The arrival of Achaemenid imperial forces in Caucasia established Yervandid Armenia as a formal satrap and also reconstituted Colchis geopolitically from a distant periphery to a remarkably cosmopolitan borderland, assimilating and reinventing traditions and practices from Greece, Persia, and the Eurasian steppe as well as the diverse array of social worlds within Iron Age Caucasia. The Histories of Herodotus (3.97), from the fifth century B.C., describes the relationship between an autonomous Colchis and the Achaemenid regime as based not on
AFTER THE IRON AGE
The arrival of Alexander the Great's forces in Southwest Asia and the subsequent collapse of Achaemenid power brought about important transformations in Caucasia, including the slow erosion (despite the tenacity of Aramaic in major inscriptions) of Persian cultural influence under the spread of Hellenism; however, it is important not to overstate the significance of the event. Alexander never found his way into Caucasia or the Armenian Highlands of eastern Anatolia, and even if he had, Greek cultural influence was already permeating the region via the long-standing colonies in Colchis. Moreover, Alexander's conquests do not seem to have profoundly reordered the political landscape of Caucasia. By 316 B.C. Armenia was reconstituted as a satrap of Macedonian power, ruled by a king named Orontes, who appears to have been part of the Yervandid dynasty already ensconced in the region during the Achaemenid era. Occasionally the Yervandid kings formally recognized Seleucid suzerainty, but there is little to suggest that the titular overlordship of the Macedonian conquerors made a profound practical difference in Caucasia's sociopolitical order.
In 188 B.C. Artaxias (also known as Artashes) succeeded to the throne of the Armenian kingdom, initiating a new Artaxian dynasty and consolidating much of Caucasia and the Armenian Highlands under his authority. Despite efforts by the weakened Seleucids to reassert their authority over a reinvigorated local dynast, Artaxias was successful in creating an empire that established unified control over a broad swath of Caucasia and eastern Anatolia. Until the first century B.C., the expansion of the Armenian empire under the Artaxian kings was largely unchecked as Seleucid power diminished; however, the emergence of the Parthian dynasty of the Arsacids in Iran and the increasing ambitions of Rome in Southwest Asia signaled trouble not only for the Armenian empire but also for Caucasia's other regimes in Pontic Colchis, Iberia, and Albania. Artaxias's grandson, Tigran II (r. 95–55 B.C.), presided over the largest consolidated polity in Caucasia's history, ruling a territory larger than Urartu that extended from the Caspian in the east, to the Kura Valley in the north, and to the Mediterranean in the west. One result of Tigran II's campaigns in the west was the further Hellenization of the royal court, which had long held to Achaemenid traditions of the early Yervandid era. Tigran was particularly successful in campaigns against Parthia (88–85 B.C.), which brought his armies on the eastern front as far south as Hamadān in Media (northwestern Iran), while to the west his forces reached Syria and the city of Antioch. For thirteen years, a Pax Armenia covered an immense multicultural and multinational empire ruled from the major cities of the empire, such as Artashat, on the northern bank of the Araxes, and Tigranakert, east of modern Diyarbakır. Artashat, occupying twelve hills (approximately 100 hectares), hosted extensive archaeological excavations during the 1970s and 1980s that explored many of the major constructions of the Artaxian period and provided the primary artifactual sources for the period.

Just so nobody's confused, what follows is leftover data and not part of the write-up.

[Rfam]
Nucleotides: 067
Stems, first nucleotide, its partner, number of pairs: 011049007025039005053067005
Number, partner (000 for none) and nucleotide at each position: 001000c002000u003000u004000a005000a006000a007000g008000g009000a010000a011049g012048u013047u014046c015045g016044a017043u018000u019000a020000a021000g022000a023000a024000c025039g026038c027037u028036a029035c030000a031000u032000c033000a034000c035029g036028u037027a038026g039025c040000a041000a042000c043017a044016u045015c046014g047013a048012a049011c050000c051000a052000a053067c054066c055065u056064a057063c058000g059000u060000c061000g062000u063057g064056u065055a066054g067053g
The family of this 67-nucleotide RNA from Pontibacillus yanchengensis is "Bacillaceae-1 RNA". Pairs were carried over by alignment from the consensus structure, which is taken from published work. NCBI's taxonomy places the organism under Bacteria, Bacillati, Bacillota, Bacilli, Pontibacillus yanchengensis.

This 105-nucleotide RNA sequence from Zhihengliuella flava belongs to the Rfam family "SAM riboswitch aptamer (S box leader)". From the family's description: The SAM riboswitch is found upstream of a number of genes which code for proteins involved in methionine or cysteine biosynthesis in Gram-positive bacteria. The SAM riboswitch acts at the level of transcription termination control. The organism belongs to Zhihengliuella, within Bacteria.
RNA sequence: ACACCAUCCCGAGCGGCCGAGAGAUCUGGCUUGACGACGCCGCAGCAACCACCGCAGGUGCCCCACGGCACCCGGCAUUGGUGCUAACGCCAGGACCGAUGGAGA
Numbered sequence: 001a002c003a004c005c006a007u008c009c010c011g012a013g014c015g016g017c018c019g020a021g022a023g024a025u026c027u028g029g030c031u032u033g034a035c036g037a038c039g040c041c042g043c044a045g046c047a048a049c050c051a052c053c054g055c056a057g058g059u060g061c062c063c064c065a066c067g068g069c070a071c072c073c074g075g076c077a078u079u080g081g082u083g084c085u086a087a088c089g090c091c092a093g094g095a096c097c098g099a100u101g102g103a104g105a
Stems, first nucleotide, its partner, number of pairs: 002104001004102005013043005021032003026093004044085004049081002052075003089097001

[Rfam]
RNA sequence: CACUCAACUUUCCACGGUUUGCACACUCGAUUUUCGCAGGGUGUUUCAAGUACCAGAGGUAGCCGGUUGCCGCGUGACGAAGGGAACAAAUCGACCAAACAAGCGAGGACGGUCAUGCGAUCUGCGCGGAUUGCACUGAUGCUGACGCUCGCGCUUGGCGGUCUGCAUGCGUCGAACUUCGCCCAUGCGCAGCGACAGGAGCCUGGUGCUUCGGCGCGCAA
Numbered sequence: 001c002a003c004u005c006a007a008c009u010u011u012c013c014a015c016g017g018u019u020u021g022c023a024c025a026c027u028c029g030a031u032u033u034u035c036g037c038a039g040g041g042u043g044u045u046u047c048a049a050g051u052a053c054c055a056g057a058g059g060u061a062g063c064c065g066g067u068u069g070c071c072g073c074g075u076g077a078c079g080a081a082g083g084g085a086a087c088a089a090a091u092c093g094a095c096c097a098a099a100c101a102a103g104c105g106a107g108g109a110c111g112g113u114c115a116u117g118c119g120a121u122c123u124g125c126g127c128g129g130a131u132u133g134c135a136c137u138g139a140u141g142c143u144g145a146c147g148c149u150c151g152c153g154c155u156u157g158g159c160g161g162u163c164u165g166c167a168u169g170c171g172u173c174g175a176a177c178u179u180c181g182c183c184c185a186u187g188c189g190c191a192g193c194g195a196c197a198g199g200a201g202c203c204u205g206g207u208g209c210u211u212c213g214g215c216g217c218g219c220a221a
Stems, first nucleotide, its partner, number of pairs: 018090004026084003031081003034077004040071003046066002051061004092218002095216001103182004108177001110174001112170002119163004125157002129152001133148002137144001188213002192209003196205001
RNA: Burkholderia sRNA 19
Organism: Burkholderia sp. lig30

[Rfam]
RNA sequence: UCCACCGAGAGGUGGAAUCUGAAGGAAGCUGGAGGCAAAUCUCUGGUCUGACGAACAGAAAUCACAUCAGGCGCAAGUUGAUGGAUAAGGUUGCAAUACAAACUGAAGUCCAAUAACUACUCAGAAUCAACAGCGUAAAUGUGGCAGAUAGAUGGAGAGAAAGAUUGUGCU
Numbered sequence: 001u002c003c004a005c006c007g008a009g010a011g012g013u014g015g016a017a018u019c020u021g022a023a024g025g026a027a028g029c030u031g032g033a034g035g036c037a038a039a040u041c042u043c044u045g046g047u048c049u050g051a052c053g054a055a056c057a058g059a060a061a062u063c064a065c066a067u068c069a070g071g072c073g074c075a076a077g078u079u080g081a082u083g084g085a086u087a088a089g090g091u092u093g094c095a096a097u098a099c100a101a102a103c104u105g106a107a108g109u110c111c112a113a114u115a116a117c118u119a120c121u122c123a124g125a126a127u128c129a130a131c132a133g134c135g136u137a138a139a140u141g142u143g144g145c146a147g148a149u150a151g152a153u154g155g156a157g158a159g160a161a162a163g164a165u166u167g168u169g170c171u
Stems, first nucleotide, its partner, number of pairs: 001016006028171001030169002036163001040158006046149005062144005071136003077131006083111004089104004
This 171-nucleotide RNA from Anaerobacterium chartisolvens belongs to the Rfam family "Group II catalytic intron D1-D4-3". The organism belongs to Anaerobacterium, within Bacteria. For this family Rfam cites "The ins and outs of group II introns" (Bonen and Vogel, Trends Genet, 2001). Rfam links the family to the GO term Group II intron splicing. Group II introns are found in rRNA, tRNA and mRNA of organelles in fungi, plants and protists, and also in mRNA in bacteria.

Rome, preoccupied in Anatolia by a protracted war with Mithradates of Pontus did not interfere while Tigran's expansionary ambitions were directed against the Parthians and Seleucids. However, by 71 B.C. the imperialists in the Roman Senate sought a more encompassing solution to their problems in the east. A legate of the Roman general Lucullus delivered an ultimatum to Tigran at Antioch to hand over the recently defeated King Mithradates VI of Pontus, who had taken refuge in Armenia. Tigran refused to surrender him. Two years later, in 69 B.C., Lucullus marched on Tigranakert and, after a short siege, succeeded in defeating the main body of the Armenian army and sacking the city. The defeat of Tigranakert prompted the rapid unraveling of Tigran's dynasty, and soon, assailed by both Rome and Parthia, Artaxias's grandson sued for peace (66 B.C.) under terms that left him only the Caucasian and east Anatolian heartland. While Tigran's son Artawazd II (r. 55–34 B.C.) succeeded him on the throne, Armenia was reduced to a buffer
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ADAM T. SMITH